Get over your irrational slime fear and get okra at Raber Organics and Nine 9 Farm!
Franklinton has blackberries and raspberries. Gillogly Orchards has plums, and several varieties of pears. Raber Organics and Somerset Herbs have watermelon. Raber Organics and Nine 9 Farm have cantaloupes. Oakleaf has Stanley Prune Plums. Apple fans should head to Gillogly Orchards for a wide variety of apples. You can also find Macintosh apples at Sippel Family Farm. Tomatoes and peppers are at multiple producers. Check out Somerset Herbs for heirloom tomato varieties like Jetstar, Jaune Flamme (flaming yellow), and the charmingly named Bloody Butcher! Oakleaf has fingerling potatoes. Nine 9 Farm and Cottage Garden have tomatillos, a small green fruit that looks like a tomato and has a bright, lemony flavor popular in Southwest US and Mexican cuisine. Sweet corn can be found at Raber Organics and Wishwell.
Rock Dove has multiple varieties of cherry tomatoes and escarole. Franklinton also has aronia berries and collards. Marion Mushrooms has dried elderberries. Tilley Farmstead has radishes, carrots, and leeks. Raber Organics also has broccoli, shallots, and ground cherries. Riverwood Farms has romaine lettuce and purple cabbage. Mayapple Farms has garlic braids as well as a variety of mushrooms. Cottage Garden has their popular salsa kits. Toad Hill has outstanding cucumbers!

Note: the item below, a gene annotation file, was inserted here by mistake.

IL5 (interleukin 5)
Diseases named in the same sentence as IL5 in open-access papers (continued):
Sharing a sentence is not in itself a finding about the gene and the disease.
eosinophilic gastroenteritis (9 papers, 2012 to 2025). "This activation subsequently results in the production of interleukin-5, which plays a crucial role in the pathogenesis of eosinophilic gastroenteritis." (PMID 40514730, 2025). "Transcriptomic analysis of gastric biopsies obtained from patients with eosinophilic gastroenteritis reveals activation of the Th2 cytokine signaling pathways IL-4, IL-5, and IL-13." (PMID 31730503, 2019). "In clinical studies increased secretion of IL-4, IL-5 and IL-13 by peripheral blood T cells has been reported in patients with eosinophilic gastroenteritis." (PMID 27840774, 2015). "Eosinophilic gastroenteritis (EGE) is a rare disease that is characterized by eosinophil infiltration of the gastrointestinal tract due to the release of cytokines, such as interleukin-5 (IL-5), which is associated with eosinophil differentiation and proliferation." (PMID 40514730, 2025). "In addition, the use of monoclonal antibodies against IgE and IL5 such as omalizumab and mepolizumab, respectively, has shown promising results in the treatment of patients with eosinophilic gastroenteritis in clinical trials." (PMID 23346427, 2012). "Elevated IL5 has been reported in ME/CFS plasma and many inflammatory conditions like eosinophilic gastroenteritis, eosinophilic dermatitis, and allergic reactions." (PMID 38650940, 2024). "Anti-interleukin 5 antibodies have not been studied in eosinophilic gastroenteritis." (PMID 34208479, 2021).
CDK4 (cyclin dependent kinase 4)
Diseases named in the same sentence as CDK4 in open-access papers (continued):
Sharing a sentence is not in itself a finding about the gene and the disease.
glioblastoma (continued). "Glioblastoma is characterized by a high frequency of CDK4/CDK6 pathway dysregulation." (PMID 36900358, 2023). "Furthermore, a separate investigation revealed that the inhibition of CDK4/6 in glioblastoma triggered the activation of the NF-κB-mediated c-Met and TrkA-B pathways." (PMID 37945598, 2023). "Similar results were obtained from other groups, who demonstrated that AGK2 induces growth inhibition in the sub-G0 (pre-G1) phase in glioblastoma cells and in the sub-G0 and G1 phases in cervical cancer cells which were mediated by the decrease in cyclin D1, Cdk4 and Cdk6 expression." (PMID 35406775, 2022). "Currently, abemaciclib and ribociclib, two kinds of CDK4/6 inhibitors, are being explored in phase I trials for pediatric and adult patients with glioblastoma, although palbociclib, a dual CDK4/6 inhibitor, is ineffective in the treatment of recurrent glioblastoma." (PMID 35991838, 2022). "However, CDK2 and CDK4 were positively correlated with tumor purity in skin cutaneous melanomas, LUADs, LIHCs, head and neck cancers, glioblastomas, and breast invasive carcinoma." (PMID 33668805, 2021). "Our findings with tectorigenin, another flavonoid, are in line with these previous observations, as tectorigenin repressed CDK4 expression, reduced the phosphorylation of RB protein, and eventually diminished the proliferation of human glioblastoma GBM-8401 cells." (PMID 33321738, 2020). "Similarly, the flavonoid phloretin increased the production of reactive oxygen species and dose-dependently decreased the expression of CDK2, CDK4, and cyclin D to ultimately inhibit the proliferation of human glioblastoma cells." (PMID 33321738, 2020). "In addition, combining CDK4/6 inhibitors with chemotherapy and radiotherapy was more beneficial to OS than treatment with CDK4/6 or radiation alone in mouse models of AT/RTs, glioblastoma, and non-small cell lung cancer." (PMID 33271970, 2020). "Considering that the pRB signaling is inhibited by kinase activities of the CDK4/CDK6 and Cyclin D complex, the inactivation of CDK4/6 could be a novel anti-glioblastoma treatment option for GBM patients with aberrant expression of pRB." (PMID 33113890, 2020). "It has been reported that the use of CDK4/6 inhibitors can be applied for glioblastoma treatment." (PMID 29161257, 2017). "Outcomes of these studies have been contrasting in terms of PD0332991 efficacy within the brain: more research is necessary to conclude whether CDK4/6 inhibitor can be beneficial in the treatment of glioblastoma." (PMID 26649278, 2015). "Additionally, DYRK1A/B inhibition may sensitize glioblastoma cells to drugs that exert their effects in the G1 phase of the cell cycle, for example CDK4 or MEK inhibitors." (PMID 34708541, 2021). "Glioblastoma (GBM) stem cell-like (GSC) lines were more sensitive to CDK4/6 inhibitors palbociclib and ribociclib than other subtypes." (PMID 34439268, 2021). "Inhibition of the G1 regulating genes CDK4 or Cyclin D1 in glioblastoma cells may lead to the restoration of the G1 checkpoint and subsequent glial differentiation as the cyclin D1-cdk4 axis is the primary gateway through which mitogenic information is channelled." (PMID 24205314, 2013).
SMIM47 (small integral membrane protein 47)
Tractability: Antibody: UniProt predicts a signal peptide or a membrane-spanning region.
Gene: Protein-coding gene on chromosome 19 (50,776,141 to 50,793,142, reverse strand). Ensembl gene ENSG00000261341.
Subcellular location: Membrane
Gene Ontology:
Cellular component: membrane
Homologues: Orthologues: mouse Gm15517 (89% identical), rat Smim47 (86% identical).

Producers have the following available this week. In some cases, items may sell out before the Market ends.
Apples, Aronia berries, Arugula, Basil, Beets, Blackberries, Broccoli, Broccolini, Cabbage, Carrots, Chives, Collards, Corn, Cucumbers, Eggplant, Elderberries, Escarole, Garlic, Green Beans, Green Onions, Herbs - various, Kale, Leeks, Lettuce, Greens mixes, Microgreens & shoots, Mushrooms – multiple varieties, Okra, Onions, Parsley, Peppers – sweet, bell, shishito, serrano, Pears, Plums, Potatoes, Radishes, Spinach, Squash – patty pan, yellow, winter, Sweet potato greens, Swiss Chard, Tomatoes, Tomatillos, Turnips, Watermelon, Zucchini .
What's Growing in Ohio?
Food Truck - Biscuit Boss
This week we are pleased to welcome back the Biscuit Boss food truck -- and all those biscuit breakfast specials we love -- to the Worthington Farmers Market!